There’s a special level of difficulty when it comes to creating games that center around sensitive subjects. One of the most sensitive subjects to tackle is World World 2 era Europe and the atrocities that came along with the rise of Nazis and their subsequent invasions of surrounding countries. The risk factor is intensified when a narrative takes on this setting and includes first person stories from people who experienced the nightmare first hand. Somehow, the developers at Juggler Games and Crunching Koalas have managed to not only handle this topic with respect and care, but they’ve done so while creating a game that features a heavily stylized pen and ink sketch aesthetic.
My Memory of Us begins with the discovery of a photograph that has been ripped in two being presented to the narrator. This floods the narrator, who is voiced by none other than Sir Patrick Stewart, with a sea of memories about a time as a homeless child on the streets who found himself forging a friendship with a young girl in a red coat. The narrator and the girl in the red coat become inseparable and he eventually moves in with her and her grandfather. Things are good for the little makeshift family, but the world around them is drastically changing. There’s an encroaching robot army, the surrealistic stand ins for the Nazis that invaded Poland, that is actively working to convince the masses that people in red are evil and should be feared.
My Memory of Us gives players control over both the young boy and the girl in red, each of whom has specific skills that can help them solve puzzles and avoid the clutches of the lurking robot army. The boy, for example, is a skilled thief thanks to his time living on the streets and can effectively pickpocket key items or take cover, hiding among the shadows from the robots and drones. The girl in red is older, and thus she can run faster and jump over larger gaps in addition to having a slingshot that can help hit targets and switches that would otherwise be out of reach. The characters move independently of one another, with the player switching between the active character by pressing the right bumper button, but they can be moved simultaneously by pressing Y so that they hold hands. A single player controls both characters and there are no coop options available.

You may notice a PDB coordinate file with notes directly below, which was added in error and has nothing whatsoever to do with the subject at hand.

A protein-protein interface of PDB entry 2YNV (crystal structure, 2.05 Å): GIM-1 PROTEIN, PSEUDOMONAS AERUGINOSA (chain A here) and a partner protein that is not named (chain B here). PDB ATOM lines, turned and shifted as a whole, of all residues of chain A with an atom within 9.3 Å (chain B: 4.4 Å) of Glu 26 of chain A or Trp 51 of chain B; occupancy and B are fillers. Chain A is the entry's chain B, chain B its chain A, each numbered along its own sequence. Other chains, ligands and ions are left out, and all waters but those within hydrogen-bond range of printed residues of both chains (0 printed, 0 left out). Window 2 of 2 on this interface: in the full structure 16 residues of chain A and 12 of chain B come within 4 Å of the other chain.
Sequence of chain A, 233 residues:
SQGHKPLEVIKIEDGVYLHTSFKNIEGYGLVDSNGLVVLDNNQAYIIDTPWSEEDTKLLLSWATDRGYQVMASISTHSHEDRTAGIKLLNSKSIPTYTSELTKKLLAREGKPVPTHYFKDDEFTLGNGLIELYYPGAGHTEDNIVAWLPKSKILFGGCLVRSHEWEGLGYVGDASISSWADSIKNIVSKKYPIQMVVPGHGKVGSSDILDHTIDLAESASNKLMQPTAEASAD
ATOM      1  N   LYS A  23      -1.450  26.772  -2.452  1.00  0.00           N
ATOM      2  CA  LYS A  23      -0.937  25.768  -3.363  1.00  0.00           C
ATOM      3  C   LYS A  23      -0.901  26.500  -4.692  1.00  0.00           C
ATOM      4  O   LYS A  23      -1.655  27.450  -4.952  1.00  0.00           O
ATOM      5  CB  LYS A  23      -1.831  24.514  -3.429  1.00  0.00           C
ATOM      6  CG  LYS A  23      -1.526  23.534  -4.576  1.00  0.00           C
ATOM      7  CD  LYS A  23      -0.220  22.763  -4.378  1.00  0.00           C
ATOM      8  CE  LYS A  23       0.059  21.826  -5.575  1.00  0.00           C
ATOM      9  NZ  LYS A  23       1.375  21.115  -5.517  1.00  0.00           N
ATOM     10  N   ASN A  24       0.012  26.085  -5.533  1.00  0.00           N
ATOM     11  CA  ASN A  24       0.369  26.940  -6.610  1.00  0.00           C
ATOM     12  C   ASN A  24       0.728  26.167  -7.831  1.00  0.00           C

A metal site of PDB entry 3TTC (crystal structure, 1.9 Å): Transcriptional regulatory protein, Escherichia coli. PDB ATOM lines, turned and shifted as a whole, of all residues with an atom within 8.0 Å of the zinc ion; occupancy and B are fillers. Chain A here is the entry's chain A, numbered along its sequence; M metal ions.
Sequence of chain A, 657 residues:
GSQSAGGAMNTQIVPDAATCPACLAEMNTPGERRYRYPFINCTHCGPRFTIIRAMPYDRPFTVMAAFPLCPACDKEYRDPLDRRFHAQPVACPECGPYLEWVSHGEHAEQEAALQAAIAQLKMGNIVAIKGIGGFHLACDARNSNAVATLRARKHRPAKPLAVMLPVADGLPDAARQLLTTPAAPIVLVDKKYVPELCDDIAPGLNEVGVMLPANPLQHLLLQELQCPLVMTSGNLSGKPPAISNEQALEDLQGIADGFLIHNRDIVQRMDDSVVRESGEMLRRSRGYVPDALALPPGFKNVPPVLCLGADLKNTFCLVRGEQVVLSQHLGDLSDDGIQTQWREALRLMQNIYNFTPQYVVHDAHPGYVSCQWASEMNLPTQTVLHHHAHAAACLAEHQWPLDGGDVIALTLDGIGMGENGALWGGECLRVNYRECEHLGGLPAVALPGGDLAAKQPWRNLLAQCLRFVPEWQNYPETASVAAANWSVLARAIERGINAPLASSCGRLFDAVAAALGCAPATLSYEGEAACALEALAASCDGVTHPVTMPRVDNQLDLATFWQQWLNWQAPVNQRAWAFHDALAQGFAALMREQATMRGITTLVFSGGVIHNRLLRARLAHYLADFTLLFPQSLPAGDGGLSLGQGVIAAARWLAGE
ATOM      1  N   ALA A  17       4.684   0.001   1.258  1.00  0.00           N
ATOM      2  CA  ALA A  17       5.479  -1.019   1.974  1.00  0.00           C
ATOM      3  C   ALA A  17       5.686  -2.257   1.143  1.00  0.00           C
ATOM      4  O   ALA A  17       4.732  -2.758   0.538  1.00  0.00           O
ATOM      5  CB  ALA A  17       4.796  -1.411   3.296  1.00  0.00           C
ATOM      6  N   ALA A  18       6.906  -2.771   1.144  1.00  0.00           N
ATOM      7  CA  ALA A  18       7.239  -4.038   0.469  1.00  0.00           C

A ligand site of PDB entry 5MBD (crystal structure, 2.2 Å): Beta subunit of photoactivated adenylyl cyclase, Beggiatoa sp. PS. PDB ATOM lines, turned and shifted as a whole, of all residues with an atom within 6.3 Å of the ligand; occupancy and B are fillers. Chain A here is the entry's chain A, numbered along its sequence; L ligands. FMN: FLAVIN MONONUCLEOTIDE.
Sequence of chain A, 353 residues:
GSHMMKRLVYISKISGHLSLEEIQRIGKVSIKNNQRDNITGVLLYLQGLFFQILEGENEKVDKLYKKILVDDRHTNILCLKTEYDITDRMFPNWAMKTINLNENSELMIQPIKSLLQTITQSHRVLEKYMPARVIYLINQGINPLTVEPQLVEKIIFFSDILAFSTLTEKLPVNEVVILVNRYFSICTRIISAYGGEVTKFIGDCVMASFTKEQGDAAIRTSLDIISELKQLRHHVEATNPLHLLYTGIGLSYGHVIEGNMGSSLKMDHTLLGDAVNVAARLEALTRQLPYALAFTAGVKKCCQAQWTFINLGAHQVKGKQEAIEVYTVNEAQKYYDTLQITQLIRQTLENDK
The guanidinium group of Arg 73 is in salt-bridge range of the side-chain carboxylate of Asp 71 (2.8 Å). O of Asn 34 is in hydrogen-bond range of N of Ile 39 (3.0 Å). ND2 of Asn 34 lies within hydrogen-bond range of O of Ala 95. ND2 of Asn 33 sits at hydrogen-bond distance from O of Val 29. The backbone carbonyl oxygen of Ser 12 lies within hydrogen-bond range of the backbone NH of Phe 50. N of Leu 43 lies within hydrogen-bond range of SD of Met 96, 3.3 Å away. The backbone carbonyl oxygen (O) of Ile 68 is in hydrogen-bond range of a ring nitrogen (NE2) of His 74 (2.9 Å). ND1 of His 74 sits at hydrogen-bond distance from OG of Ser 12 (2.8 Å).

My Memory of Us is a surprisingly lengthy story spanning across eighteen chapters with sixteen collectable memories hidden within them. The memories you find can be accessed from the title screen and provide a little additional backstory to the characters that you come across. These memories are based on the stories of real life people who admirably stood against the Nazis during their invasion of Poland including brave soldiers and even orphans from the ghettos. My Memory of Us does have a chapter select feature, making it easy to replay parts of the story where you may have missed these memories.
The game plays exceptionally well, with the controls for the primary characters being fluid and responsive. While the main narrator’s lines are voiced by Sir Patrick Stewart, as previously mentioned, the actual campaign itself does have any dialogue between the playable characters and the NPCs, choosing instead to use a garbled gibberish and speech bubbles with imagery as opposed to text to convey a point. While the controls and gameplay itself is quite fluid, there are some issues with stuttering on the loading screens although the game never crashed or lagged afterward. In all, My Memory of Us is a charming, surreal and metaphorical look at Poland while in the grips of its occupation by Nazis that approaches the topic with respect and admiration for the seemingly unsung heroes that made everyday life a little more bearable for the oppressed. Its an incredibly well thought out experience, with puzzles that are intuitive and a narrative that will tug on the heartstrings.